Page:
Should We Respond Correctly to Our Reasons?

Episteme (forthcoming)
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It has been argued that rationality consists in responding correctly to reasons. Recent defenses of the normativity of rationality assume that this implies that we always ought to be rational. However, this follows only if the reasons rationality requires us to correctly respond to are normative reasons. Recent meta-epistemological contributions have questioned whether epistemic reasons are normative. If they were right, then epistemic rationality wouldn’t provide us with normative reasons independently of wrong-kind reasons to be epistemically rational. This paper spells out this neglected challenge for the normativity of epistemic rationality by connecting the two bodies of literature. Moreover, it generalizes this challenge to the rationality of desire, intention, and emotion. The upshot is that we can only answer the normative question about rationality if we debate about blame and accountability for holding different kinds of irrational attitudes, as well as about the sources of mental normativity.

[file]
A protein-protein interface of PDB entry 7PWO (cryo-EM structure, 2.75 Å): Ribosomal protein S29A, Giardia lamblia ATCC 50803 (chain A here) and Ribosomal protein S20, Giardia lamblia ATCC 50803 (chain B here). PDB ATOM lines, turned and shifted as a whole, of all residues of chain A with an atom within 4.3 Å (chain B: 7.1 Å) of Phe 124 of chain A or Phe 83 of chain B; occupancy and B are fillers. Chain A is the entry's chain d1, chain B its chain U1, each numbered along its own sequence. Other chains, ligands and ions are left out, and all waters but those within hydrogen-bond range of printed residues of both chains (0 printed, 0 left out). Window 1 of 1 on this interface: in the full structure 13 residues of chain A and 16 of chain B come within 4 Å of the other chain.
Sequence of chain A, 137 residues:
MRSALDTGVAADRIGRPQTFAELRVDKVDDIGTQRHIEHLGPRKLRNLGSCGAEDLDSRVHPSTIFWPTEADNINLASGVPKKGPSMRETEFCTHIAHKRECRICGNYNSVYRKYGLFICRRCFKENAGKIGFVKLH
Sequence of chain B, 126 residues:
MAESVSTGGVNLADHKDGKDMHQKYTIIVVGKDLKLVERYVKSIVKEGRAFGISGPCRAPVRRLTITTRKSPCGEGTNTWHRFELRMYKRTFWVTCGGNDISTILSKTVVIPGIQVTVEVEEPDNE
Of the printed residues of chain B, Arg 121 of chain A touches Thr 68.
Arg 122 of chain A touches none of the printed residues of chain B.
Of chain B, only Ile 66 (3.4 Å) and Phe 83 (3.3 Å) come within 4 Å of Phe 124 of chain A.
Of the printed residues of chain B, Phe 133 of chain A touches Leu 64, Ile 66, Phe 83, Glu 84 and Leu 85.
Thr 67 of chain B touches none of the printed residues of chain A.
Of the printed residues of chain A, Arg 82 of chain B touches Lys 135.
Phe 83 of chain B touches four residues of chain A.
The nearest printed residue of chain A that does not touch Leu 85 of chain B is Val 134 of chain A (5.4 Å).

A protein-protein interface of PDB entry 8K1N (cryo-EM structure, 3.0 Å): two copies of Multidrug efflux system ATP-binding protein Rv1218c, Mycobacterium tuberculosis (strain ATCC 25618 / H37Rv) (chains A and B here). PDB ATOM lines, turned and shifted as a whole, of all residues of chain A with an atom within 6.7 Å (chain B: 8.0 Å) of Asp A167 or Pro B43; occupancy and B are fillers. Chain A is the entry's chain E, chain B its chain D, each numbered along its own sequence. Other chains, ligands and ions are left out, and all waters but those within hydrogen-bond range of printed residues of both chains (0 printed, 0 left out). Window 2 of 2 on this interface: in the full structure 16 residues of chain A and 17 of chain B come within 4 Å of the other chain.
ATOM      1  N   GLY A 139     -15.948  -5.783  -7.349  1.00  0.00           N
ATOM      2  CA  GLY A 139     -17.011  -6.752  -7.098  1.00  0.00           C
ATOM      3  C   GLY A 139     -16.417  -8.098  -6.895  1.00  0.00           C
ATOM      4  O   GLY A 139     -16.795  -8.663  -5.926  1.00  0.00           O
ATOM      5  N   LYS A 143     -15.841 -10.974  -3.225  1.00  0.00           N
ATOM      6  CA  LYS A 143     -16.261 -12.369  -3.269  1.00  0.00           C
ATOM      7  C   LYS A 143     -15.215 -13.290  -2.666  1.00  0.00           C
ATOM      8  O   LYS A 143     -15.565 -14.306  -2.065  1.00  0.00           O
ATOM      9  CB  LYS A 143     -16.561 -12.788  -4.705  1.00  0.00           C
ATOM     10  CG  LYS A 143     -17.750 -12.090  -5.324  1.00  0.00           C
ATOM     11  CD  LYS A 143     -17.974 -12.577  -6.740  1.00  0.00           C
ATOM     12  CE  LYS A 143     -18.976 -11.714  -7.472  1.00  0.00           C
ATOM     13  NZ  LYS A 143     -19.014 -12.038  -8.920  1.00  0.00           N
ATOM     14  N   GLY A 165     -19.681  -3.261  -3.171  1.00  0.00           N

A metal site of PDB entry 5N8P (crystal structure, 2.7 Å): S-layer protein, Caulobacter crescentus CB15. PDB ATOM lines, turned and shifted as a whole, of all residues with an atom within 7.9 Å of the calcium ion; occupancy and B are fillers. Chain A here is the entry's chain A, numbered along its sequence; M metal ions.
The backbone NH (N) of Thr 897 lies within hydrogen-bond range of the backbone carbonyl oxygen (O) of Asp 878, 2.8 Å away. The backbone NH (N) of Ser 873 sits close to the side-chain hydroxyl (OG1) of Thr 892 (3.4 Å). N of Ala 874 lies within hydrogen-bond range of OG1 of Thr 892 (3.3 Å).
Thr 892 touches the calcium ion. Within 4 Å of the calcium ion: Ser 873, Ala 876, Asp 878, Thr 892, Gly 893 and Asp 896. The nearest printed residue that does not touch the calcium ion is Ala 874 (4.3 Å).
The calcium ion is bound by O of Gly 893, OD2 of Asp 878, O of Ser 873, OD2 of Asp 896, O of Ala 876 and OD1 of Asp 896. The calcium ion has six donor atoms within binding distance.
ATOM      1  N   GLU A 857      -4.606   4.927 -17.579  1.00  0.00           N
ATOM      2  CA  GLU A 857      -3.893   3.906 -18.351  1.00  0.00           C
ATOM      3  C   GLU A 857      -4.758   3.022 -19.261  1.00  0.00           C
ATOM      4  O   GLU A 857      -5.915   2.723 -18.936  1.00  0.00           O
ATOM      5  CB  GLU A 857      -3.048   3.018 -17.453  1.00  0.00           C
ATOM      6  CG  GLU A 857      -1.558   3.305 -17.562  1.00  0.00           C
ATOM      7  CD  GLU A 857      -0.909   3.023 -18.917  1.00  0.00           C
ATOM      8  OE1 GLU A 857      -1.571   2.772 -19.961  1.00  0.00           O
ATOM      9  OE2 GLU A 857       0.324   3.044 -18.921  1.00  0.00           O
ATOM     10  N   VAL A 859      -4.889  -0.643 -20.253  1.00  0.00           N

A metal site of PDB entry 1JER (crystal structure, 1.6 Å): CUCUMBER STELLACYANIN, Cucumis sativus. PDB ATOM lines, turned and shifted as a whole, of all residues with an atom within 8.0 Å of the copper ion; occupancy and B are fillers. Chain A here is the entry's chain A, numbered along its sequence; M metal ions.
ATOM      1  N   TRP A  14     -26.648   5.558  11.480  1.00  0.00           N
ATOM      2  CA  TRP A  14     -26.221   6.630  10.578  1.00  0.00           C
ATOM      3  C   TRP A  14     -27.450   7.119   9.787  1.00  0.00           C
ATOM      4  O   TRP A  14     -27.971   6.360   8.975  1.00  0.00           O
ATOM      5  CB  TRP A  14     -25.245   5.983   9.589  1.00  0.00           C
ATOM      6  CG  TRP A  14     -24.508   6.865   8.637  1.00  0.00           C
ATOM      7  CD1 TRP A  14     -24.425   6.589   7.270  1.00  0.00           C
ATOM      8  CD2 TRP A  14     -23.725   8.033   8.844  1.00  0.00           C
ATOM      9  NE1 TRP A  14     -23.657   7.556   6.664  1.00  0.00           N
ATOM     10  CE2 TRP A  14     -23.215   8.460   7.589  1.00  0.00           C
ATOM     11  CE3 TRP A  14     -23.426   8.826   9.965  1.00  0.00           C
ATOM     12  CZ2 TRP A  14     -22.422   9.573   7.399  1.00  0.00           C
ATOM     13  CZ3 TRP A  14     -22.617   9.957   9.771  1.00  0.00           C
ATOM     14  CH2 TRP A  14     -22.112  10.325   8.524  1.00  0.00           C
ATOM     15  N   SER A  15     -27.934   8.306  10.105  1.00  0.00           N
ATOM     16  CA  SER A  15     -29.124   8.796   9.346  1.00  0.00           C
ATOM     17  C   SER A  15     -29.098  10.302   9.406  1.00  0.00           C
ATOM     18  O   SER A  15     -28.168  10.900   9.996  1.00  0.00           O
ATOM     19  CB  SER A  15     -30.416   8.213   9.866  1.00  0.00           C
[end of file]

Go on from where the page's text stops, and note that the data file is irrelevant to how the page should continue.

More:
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Sebastian Schmidt
University of Zürich


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